About this paper

Appears in:
Pages: 2982-2991
Publication year: 2011
ISBN: 978-84-615-0441-1
ISSN: 2340-1117

Conference name: 3rd International Conference on Education and New Learning Technologies
Dates: 4-6 July, 2011
Location: Barcelona, Spain

DEVELOPING LAW DISCOURSE FOR NON-LAW STUDENTS IN AN E-COMMUNITY OF PRACTICE

A. Louw, H. Schoeman

University of Johannesburg (SOUTH AFRICA)
The comprehensive University of Johannesburg (UJ) has endured a history of intellectual, political and technological changes. Clark (2009:[online]) argues that “the most common instructional methods used by faculty and educational technology in colleges and universities are based on adult learning theories that have not been supported in the past half-century of research.” Garrison and Akyol (2009:[online]) further argue that instructional and communications technology is used to either sustain or transform teaching and learning in higher education. Moreover, Hirsh and Miller (2004:1) state that the Socratic Method is still dominant and that there “has been little effort to contextualize the importance of technology for law students.” In this stance, the authors proffer the collaborative constructivist approach to teaching and learning with technology in higher education. Consequently, they confirm the birth of online and blended learning in higher education.
Currently, a variety of law courses are presented to post graduate learners at the University who are not studying to become practicing lawyers. Technology as such is now seen as a means to academic productivity leading to productive lawyers (within context of this paper) in practice in society (Hunter-Taylor, 2001:1; Hoorn & Van Hoorn, 2007:1; Molenda, 2009:[online]). Subsequently, “the idea of sustained learning communities made possible with new and emerging instructional technologies is challenging passive learning environments in higher education” (Garrison & Akyol, 2009:[online]). A research-based approach to develop new instructional technologies for higher education is proposed (Clark,2009:[online]). Therefore, this paper presents the application of online collaboration within a learning management system (LMS) to establish social constructivism. Ultimately, a blended research approach claims the efficacy and learning effectiveness in an electronic learning ecology for non-law students.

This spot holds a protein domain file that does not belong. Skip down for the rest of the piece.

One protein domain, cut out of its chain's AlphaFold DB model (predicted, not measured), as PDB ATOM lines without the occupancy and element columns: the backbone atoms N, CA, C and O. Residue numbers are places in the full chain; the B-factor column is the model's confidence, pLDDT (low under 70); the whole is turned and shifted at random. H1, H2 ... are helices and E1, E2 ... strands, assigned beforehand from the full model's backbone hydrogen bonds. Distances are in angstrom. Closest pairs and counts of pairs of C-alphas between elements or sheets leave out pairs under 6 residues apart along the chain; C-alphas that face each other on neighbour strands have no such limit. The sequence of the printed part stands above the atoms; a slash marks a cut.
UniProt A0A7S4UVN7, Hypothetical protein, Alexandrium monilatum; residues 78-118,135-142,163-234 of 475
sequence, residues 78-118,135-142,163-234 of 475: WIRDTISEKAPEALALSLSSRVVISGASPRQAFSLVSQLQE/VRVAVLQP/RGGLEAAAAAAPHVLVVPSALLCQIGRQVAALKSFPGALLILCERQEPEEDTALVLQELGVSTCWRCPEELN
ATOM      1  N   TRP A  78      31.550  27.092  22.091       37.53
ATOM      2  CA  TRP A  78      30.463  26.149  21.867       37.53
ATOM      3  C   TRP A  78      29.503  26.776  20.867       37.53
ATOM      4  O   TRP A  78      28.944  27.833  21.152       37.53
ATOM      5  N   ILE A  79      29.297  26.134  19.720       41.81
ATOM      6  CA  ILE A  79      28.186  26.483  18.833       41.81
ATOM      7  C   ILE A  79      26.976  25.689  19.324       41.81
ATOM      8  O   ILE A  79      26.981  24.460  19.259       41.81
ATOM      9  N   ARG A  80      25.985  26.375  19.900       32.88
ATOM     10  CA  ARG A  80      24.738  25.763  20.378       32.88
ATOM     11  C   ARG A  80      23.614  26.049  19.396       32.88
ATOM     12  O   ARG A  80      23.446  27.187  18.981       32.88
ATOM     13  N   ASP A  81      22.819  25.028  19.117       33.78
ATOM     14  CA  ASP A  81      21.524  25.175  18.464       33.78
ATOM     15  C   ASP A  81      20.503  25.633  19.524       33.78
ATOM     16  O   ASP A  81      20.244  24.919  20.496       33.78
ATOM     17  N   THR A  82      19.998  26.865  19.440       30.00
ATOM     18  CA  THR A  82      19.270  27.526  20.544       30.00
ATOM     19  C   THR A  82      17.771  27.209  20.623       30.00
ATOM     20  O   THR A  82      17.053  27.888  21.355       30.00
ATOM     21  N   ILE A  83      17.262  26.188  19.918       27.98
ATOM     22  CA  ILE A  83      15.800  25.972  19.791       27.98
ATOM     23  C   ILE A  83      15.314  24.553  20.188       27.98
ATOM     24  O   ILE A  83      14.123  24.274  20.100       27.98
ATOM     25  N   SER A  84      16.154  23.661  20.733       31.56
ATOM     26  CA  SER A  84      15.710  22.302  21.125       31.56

Currently, legal terms and procedures, as fluency in law practice, need to be achieved as outcome of courses in law to non-law students. However, these applications claim for retention over a period of time. We argue that online learning, in context of this research, brings about more effective communication amongst learners and allows for effective interventions from lecturers. Case studies will be used focussing on a strategy for collaborative online learning. Feedback, and extended contact time are established to enhance the standard of achieving this outcome.
Data is gathered within and established online learning ecology and analysed qualitatively substantiated by quantitative data. This will endorse Clark’s research-based approach to effective learning in an online learning ecology for law students within context of this study.
@InProceedings{LOUW2011DEV,
author = {Louw, A. and Schoeman, H.},
title = {DEVELOPING LAW DISCOURSE FOR NON-LAW STUDENTS IN AN E-COMMUNITY OF PRACTICE},
series = {3rd International Conference on Education and New Learning Technologies},
booktitle = {EDULEARN11 Proceedings},
isbn = {978-84-615-0441-1},
issn = {2340-1117},
publisher = {IATED},
location = {Barcelona, Spain},
month = {4-6 July, 2011},
year = {2011},
pages = {2982-2991}}
TY - CONF
AU - A. Louw AU - H. Schoeman
TI - DEVELOPING LAW DISCOURSE FOR NON-LAW STUDENTS IN AN E-COMMUNITY OF PRACTICE
SN - 978-84-615-0441-1/2340-1117
PY - 2011
Y1 - 4-6 July, 2011
CI - Barcelona, Spain
JO - 3rd International Conference on Education and New Learning Technologies
JA - EDULEARN11 Proceedings
SP - 2982
EP - 2991
ER -
A. Louw, H. Schoeman (2011) DEVELOPING LAW DISCOURSE FOR NON-LAW STUDENTS IN AN E-COMMUNITY OF PRACTICE, EDULEARN11 Proceedings, pp. 2982-2991.
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